Alcohol – Sipping Saints and Drunkards Part 2

Most Christians who believe that the Bible is the Word of God, agree that it is sinful to get drunk, but some do not know that the Bible teaches against the drinking of any alcohol.

By Dave Smith

To begin with, the words usually translated “wine”—yayin in the Old Testament and oinos in the New Testament—can refer to grapes in any form including fermented wine and unfermented grape juice. The Hebrew word tirosh, or “new wine,” never refers to fermented drink, but shekar, or “strong drink” usually means a fermented drink made from barley, honey, dates, or grapes.

Please look with me at the following Scriptures:

“And the Lord spoke unto Aaron, saying, do not drink wine nor strong drink, you, nor your sons with you, when you go into the tabernacle of the congregation, lest you die; it shall be a statute forever throughout your generations: and that you may put a difference between the holy and unholy, and between unclean and clean; and that you may teach the children of Israel all the statutes which the LORD has spoken unto them by the hand of Moses” (Lev. 10:8-11).

Here, God tells Aaron that the priests who minister before the Lord should not drink anything that is alcoholic because it would hinder them from making spiritual decisions like distinguishing the holy from the unholy and the unclean from the clean and teaching God’s Word to His people. It can also lead to death, as it did for Nadab and Abihu (Lev. 10:1-3). Since we are all priests, this applies to all Christians, (I Pet. 2:5, 9; Rev. 1:6). Everything we do should be as ministering to the Lord (I Cor. 10:31-33), and believers are now the temple of God (I Cor. 3:16-17).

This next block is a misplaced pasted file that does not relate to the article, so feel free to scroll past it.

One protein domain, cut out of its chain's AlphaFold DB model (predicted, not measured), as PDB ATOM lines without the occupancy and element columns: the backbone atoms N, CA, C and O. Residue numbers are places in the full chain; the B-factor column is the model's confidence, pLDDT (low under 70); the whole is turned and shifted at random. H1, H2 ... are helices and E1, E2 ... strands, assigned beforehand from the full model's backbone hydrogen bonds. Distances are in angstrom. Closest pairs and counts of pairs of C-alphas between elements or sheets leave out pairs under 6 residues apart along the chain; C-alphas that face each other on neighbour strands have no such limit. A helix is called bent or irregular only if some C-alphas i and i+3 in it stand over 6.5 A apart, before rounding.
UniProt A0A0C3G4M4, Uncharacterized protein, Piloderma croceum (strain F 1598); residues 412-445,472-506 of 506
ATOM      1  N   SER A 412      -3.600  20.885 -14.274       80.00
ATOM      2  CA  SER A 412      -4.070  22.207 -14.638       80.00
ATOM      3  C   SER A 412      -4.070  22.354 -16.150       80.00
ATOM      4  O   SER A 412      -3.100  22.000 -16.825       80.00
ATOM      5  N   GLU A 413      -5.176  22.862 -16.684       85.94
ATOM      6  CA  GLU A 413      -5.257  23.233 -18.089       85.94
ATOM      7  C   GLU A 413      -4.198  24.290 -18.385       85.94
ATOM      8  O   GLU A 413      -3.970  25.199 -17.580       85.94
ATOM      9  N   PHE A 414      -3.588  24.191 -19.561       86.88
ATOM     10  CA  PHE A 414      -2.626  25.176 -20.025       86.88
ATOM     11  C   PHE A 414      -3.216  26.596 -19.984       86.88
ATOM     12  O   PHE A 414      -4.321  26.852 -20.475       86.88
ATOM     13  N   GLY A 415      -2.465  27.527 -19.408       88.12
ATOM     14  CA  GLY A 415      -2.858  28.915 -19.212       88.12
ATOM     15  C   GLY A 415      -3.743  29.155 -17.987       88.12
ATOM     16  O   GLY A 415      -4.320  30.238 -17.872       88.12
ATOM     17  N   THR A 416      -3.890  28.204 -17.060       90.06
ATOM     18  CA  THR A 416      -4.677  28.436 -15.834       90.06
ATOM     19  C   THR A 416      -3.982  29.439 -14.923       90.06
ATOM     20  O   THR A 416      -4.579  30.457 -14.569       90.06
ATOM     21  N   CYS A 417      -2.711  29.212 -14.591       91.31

“And the Lord spoke unto Moses, saying, Speak unto the children of Israel, and say unto them, When either man or woman shall separate themselves to vow a vow of a Nazarite, to separate themselves unto the LORD: he shall separate himself from wine and strong drink, and shall drink no vinegar of wine, or vinegar of strong drink, neither shall he drink any liquor of grapes, nor eat moist grapes, or dried.” (Num. 6:1-3)

As a sign of their separation from the world, being set apart and consecrated to God, Nazarites could not drink wine or strong drink or partake of any fruit of the vine. Samson Samuel, and John the Baptist were Nazarites for life (Judg. 13:2-14, I Sam. 1:11, Lk. 1:15). This can be applied to all believers who are to be separated from the world, and set apart and consecrated to God.

“Wine is a mocker, strong drink is raging: and whosoever is deceived thereby is not wise” (Prov. 20:1).

People who drink alcohol make fun, scoff, and scorn at sin, judgment, and truth. Drinking provokes anger, causes riotous brawling, violent agitation, and noisy outbursts. It leads astray, causes wandering, and seduces— all toward sin. Alcohol contributes to making foolish decisions and having poor discernment.

“He that loveth pleasure shall be a poor man: he that loveth wine and oil shall not be rich” (Prov. 21:17).

Drinking alcohol contributes to spiritual, financial, relational, and physical poverty.

“It is not for kings, O Lemuel, it is not for kings to drink wine; nor for princes strong drink: lest they drink, and forget the law, and pervert the judgment of any of the afflicted” (Prov. 31:4-5).

Kings and princes are people who have positions of authority and influence over others, which can be applied to all believers (Rev. 1:6; 5:10). They are not to let alcohol cause them to ignore, or become careless in handling God’s laws, or to change decisions in applying His laws to those who are in trouble, poverty, or misery.

In the next Part, we will look at some more Scriptures that deal with drinking alcohol.